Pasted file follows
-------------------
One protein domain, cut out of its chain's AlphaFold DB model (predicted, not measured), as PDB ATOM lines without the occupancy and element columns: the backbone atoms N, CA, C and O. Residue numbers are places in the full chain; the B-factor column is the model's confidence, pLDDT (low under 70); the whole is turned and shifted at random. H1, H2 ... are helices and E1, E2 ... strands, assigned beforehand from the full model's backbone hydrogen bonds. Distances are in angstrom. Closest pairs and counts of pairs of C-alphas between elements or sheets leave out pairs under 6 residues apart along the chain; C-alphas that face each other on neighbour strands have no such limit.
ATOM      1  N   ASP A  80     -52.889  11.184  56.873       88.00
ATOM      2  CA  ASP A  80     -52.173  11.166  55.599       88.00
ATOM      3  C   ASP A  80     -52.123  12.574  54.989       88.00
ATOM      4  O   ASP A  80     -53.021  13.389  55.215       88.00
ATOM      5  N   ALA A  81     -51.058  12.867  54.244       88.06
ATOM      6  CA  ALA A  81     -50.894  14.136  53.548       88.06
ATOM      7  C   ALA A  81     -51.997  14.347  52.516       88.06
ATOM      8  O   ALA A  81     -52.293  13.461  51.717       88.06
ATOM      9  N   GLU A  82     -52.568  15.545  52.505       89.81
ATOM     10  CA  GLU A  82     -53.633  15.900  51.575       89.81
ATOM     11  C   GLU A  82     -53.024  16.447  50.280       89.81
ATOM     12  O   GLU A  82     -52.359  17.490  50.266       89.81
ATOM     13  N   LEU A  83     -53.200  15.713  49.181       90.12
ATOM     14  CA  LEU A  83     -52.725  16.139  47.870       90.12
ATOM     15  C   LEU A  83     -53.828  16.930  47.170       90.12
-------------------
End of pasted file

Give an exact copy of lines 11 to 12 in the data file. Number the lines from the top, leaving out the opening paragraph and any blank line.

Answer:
ATOM     11  C   GLU A  82     -53.024  16.447  50.280       89.81
ATOM     12  O   GLU A  82     -52.359  17.490  50.266       89.81